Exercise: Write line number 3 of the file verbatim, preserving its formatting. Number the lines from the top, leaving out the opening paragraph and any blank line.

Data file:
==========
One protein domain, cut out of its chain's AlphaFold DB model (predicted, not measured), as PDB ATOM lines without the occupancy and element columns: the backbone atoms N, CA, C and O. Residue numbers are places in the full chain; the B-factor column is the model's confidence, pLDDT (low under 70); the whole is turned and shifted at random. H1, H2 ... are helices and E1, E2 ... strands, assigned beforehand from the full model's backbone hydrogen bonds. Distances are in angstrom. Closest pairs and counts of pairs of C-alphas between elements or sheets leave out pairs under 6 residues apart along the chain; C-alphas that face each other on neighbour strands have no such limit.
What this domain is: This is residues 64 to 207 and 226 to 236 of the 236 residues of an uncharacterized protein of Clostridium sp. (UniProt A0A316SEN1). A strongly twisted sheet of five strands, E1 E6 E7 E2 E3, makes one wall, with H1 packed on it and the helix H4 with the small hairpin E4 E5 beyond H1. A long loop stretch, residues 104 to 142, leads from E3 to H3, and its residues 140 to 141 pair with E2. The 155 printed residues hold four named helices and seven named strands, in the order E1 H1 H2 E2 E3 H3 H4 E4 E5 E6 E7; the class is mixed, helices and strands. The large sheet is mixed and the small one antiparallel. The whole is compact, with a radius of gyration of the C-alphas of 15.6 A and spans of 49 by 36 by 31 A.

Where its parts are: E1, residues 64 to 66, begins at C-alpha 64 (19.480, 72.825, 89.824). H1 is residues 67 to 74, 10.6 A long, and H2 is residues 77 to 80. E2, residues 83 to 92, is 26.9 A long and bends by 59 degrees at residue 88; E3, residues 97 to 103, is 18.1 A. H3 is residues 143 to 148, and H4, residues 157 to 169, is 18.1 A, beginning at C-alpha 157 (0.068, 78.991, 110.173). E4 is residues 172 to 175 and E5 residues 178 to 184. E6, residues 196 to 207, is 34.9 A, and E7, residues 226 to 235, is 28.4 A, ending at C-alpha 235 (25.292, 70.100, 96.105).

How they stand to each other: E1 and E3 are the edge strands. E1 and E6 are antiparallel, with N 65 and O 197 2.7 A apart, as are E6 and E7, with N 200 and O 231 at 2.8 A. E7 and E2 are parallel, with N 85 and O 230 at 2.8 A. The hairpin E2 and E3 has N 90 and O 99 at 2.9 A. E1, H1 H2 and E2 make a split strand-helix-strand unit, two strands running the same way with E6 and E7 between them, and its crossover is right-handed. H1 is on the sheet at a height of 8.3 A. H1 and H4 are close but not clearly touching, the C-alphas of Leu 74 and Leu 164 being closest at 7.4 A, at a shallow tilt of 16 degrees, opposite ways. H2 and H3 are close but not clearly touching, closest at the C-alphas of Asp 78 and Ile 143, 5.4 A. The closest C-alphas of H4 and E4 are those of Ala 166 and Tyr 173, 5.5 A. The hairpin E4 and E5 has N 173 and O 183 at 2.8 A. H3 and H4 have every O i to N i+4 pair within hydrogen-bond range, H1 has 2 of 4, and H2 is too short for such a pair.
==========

How they stand to each other: E1 and E3 are the edge strands. E1 and E6 are antiparallel, with N 65 and O 197 2.7 A apart, as are E6 and E7, with N 200 and O 231 at 2.8 A. E7 and E2 are parallel, with N 85 and O 230 at 2.8 A. The hairpin E2 and E3 has N 90 and O 99 at 2.9 A. E1, H1 H2 and E2 make a split strand-helix-strand unit, two strands running the same way with E6 and E7 between them, and its crossover is right-handed. H1 is on the sheet at a height of 8.3 A. H1 and H4 are close but not clearly touching, the C-alphas of Leu 74 and Leu 164 being closest at 7.4 A, at a shallow tilt of 16 degrees, opposite ways. H2 and H3 are close but not clearly touching, closest at the C-alphas of Asp 78 and Ile 143, 5.4 A. The closest C-alphas of H4 and E4 are those of Ala 166 and Tyr 173, 5.5 A. The hairpin E4 and E5 has N 173 and O 183 at 2.8 A. H3 and H4 have every O i to N i+4 pair within hydrogen-bond range, H1 has 2 of 4, and H2 is too short for such a pair.